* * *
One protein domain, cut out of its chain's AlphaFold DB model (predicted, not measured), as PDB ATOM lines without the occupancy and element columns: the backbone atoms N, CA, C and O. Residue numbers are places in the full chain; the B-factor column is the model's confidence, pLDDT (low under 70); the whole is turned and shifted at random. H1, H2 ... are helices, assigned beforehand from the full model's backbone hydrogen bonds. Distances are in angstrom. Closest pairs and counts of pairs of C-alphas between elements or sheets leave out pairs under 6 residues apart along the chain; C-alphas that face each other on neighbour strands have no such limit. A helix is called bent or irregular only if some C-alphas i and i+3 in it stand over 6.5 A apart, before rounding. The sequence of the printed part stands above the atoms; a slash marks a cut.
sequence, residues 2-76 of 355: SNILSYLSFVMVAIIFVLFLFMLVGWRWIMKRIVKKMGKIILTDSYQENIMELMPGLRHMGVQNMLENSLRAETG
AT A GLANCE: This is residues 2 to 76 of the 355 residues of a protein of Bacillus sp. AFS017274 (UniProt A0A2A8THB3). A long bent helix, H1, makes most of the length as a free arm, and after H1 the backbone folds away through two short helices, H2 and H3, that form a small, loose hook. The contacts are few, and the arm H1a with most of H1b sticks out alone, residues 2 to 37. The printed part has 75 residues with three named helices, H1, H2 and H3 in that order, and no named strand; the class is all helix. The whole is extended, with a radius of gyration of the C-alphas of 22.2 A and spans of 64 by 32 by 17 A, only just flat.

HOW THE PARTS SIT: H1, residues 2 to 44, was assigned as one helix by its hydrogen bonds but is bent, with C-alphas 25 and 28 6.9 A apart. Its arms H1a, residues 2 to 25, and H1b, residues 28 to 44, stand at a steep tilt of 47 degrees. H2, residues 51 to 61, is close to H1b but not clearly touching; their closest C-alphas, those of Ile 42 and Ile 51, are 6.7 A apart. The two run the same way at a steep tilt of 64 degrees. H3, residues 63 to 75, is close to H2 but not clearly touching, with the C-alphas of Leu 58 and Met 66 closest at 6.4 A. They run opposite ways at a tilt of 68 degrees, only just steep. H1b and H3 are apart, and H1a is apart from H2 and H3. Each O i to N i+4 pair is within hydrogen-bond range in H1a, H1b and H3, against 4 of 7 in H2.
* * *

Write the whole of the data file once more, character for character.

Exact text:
One protein domain, cut out of its chain's AlphaFold DB model (predicted, not measured), as PDB ATOM lines without the occupancy and element columns: the backbone atoms N, CA, C and O. Residue numbers are places in the full chain; the B-factor column is the model's confidence, pLDDT (low under 70); the whole is turned and shifted at random. H1, H2 ... are helices, assigned beforehand from the full model's backbone hydrogen bonds. Distances are in angstrom. Closest pairs and counts of pairs of C-alphas between elements or sheets leave out pairs under 6 residues apart along the chain; C-alphas that face each other on neighbour strands have no such limit. A helix is called bent or irregular only if some C-alphas i and i+3 in it stand over 6.5 A apart, before rounding. The sequence of the printed part stands above the atoms; a slash marks a cut.
sequence, residues 2-76 of 355: SNILSYLSFVMVAIIFVLFLFMLVGWRWIMKRIVKKMGKIILTDSYQENIMELMPGLRHMGVQNMLENSLRAETG
AT A GLANCE: This is residues 2 to 76 of the 355 residues of a protein of Bacillus sp. AFS017274 (UniProt A0A2A8THB3). A long bent helix, H1, makes most of the length as a free arm, and after H1 the backbone folds away through two short helices, H2 and H3, that form a small, loose hook. The contacts are few, and the arm H1a with most of H1b sticks out alone, residues 2 to 37. The printed part has 75 residues with three named helices, H1, H2 and H3 in that order, and no named strand; the class is all helix. The whole is extended, with a radius of gyration of the C-alphas of 22.2 A and spans of 64 by 32 by 17 A, only just flat.

HOW THE PARTS SIT: H1, residues 2 to 44, was assigned as one helix by its hydrogen bonds but is bent, with C-alphas 25 and 28 6.9 A apart. Its arms H1a, residues 2 to 25, and H1b, residues 28 to 44, stand at a steep tilt of 47 degrees. H2, residues 51 to 61, is close to H1b but not clearly touching; their closest C-alphas, those of Ile 42 and Ile 51, are 6.7 A apart. The two run the same way at a steep tilt of 64 degrees. H3, residues 63 to 75, is close to H2 but not clearly touching, with the C-alphas of Leu 58 and Met 66 closest at 6.4 A. They run opposite ways at a tilt of 68 degrees, only just steep. H1b and H3 are apart, and H1a is apart from H2 and H3. Each O i to N i+4 pair is within hydrogen-bond range in H1a, H1b and H3, against 4 of 7 in H2.